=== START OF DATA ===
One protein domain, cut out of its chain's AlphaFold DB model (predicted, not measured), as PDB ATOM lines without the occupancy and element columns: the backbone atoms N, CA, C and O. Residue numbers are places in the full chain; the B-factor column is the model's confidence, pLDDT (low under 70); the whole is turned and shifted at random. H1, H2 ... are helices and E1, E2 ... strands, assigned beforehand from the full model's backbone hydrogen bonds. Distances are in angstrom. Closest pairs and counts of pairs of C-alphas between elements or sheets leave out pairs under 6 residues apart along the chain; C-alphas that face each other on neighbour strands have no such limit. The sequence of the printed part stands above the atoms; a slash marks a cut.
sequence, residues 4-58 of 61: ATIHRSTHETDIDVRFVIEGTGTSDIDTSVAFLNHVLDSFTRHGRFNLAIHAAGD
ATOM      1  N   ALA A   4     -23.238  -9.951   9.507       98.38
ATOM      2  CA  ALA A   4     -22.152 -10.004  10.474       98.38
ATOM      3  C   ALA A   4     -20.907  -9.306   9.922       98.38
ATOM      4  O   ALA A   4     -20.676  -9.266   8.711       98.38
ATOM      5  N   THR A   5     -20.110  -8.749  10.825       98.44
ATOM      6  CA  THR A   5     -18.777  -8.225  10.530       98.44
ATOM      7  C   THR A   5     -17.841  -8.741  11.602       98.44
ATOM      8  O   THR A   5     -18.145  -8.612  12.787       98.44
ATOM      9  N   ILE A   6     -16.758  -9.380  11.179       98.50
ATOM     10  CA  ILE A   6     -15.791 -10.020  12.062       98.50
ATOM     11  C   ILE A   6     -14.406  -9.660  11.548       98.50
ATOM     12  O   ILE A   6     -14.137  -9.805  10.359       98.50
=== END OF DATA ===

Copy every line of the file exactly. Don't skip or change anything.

One protein domain, cut out of its chain's AlphaFold DB model (predicted, not measured), as PDB ATOM lines without the occupancy and element columns: the backbone atoms N, CA, C and O. Residue numbers are places in the full chain; the B-factor column is the model's confidence, pLDDT (low under 70); the whole is turned and shifted at random. H1, H2 ... are helices and E1, E2 ... strands, assigned beforehand from the full model's backbone hydrogen bonds. Distances are in angstrom. Closest pairs and counts of pairs of C-alphas between elements or sheets leave out pairs under 6 residues apart along the chain; C-alphas that face each other on neighbour strands have no such limit. The sequence of the printed part stands above the atoms; a slash marks a cut.
sequence, residues 4-58 of 61: ATIHRSTHETDIDVRFVIEGTGTSDIDTSVAFLNHVLDSFTRHGRFNLAIHAAGD
ATOM      1  N   ALA A   4     -23.238  -9.951   9.507       98.38
ATOM      2  CA  ALA A   4     -22.152 -10.004  10.474       98.38
ATOM      3  C   ALA A   4     -20.907  -9.306   9.922       98.38
ATOM      4  O   ALA A   4     -20.676  -9.266   8.711       98.38
ATOM      5  N   THR A   5     -20.110  -8.749  10.825       98.44
ATOM      6  CA  THR A   5     -18.777  -8.225  10.530       98.44
ATOM      7  C   THR A   5     -17.841  -8.741  11.602       98.44
ATOM      8  O   THR A   5     -18.145  -8.612  12.787       98.44
ATOM      9  N   ILE A   6     -16.758  -9.380  11.179       98.50
ATOM     10  CA  ILE A   6     -15.791 -10.020  12.062       98.50
ATOM     11  C   ILE A   6     -14.406  -9.660  11.548       98.50
ATOM     12  O   ILE A   6     -14.137  -9.805  10.359       98.50